My colleague Dwain introduced me to a little app called Spectacle almost 5 years ago. I’m still indebted to him because I used it all the time. It allows you to rearrange your open windows with shortcuts. I like a clean desktop where the apps are properly aligned and this app does that for me.

For my note-taking, I again use an in-house built tool called Simplenote. It doesn’t do anything fancy but is super easy for taking notes. For spreadsheets and drafts, we use the G Suite tools of docs and sheets. Had you told high-school me that my Excel courses would be some of the ones I’d use the most in my professional career, I would’ve probably dismissed you as an idiot. Look who’s laughing now when I try to set up another VLOOKUP table.

I work in tech and we all (well, almost all) like emojis. I use Rocket for easily finding the emojis I want to insert in my post.


Given the nature of our work, security is of the utmost importance. Next to some in-house tools, I use some external apps as well. 1Password is my password manager. Kim uses this too which allows us to easily share our Netflix account for example without compromising security and using the same password more than once.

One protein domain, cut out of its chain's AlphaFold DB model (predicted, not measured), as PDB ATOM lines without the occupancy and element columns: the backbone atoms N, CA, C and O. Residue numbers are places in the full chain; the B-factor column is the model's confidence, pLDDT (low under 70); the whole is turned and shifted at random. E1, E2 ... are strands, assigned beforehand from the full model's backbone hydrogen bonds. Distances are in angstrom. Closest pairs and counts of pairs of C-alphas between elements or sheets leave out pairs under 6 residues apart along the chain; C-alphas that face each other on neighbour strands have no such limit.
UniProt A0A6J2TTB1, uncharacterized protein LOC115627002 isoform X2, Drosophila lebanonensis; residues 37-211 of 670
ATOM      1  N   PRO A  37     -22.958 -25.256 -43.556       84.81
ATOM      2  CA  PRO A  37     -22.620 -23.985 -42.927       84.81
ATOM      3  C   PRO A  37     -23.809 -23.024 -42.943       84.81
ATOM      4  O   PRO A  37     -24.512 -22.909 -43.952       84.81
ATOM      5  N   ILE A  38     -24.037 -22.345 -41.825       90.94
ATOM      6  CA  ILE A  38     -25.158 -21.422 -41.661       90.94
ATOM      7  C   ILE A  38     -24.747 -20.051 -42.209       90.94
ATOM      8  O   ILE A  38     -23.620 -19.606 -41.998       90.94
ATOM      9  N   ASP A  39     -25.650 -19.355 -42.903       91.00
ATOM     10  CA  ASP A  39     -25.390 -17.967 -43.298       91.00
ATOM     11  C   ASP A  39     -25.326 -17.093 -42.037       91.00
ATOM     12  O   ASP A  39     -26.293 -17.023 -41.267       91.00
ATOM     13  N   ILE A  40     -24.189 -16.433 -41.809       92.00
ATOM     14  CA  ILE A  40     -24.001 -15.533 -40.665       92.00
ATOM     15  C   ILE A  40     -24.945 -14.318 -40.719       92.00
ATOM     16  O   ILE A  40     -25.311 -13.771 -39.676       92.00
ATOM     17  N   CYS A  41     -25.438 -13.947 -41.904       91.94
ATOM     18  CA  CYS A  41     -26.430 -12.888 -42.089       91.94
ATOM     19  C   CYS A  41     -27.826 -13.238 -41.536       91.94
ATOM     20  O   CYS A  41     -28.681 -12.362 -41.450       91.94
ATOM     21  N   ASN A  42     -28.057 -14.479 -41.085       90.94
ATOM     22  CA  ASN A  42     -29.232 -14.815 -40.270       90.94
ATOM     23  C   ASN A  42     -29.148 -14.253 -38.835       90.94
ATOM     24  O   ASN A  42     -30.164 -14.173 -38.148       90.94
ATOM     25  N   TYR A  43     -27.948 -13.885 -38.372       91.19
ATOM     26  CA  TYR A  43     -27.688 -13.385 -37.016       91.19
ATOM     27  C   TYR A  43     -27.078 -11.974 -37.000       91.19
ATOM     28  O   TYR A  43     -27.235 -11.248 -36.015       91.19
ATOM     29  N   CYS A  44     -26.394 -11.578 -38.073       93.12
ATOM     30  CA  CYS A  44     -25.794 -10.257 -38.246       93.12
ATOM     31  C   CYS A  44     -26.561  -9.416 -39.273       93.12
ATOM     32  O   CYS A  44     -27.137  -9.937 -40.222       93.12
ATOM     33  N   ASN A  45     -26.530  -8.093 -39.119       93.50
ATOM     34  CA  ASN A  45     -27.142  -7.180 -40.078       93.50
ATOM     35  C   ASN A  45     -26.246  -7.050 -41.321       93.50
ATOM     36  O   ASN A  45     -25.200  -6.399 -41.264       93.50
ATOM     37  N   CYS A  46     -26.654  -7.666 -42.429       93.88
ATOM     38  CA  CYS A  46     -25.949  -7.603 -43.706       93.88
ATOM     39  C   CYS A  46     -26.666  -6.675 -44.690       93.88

In the background, I always have Little Snitch running. This app runs in the background and checks all my in- and outgoing connections. While sometimes tedious when installing new software because it asks for all the new connections it generates if that’s wanted, but it’s better to err towards the side of caution.

CleanMyMac not only allows me to review my computer and delete unnecessary files, it also includes a malware scanner. Pretty much every single time I run a scan, I have over a few Gb that can be cleared of my computer.


Before moving to South Africa, I used Spotify. However, they took forever to come here and by that time I had already started using Apple Music. It frustrates me a lot how slow the app starts, but given that I use a lot of Apple products, I like its connection to the OS. I also much prefer Apple’s approach to downloads that Spotify’s.

On a budget?

Several of the above-mentioned apps require subscriptions or once-off purchases. Which of these apps would I still use if I worked at a startup and was short in cash?

  • The free ones, of course: Spectacle, P2, Rocket, and Slack (and likely Google Drive)
  • Things – once-off payment (dependent on where your app store is based)
  • 1Password – $4.99 per month for a family pack
  • Alfred’s Powerpack – £29 once-off

And you?

What are some of the apps you use for making your work easier and faster?

Featured image by NordWood Themes on Unsplash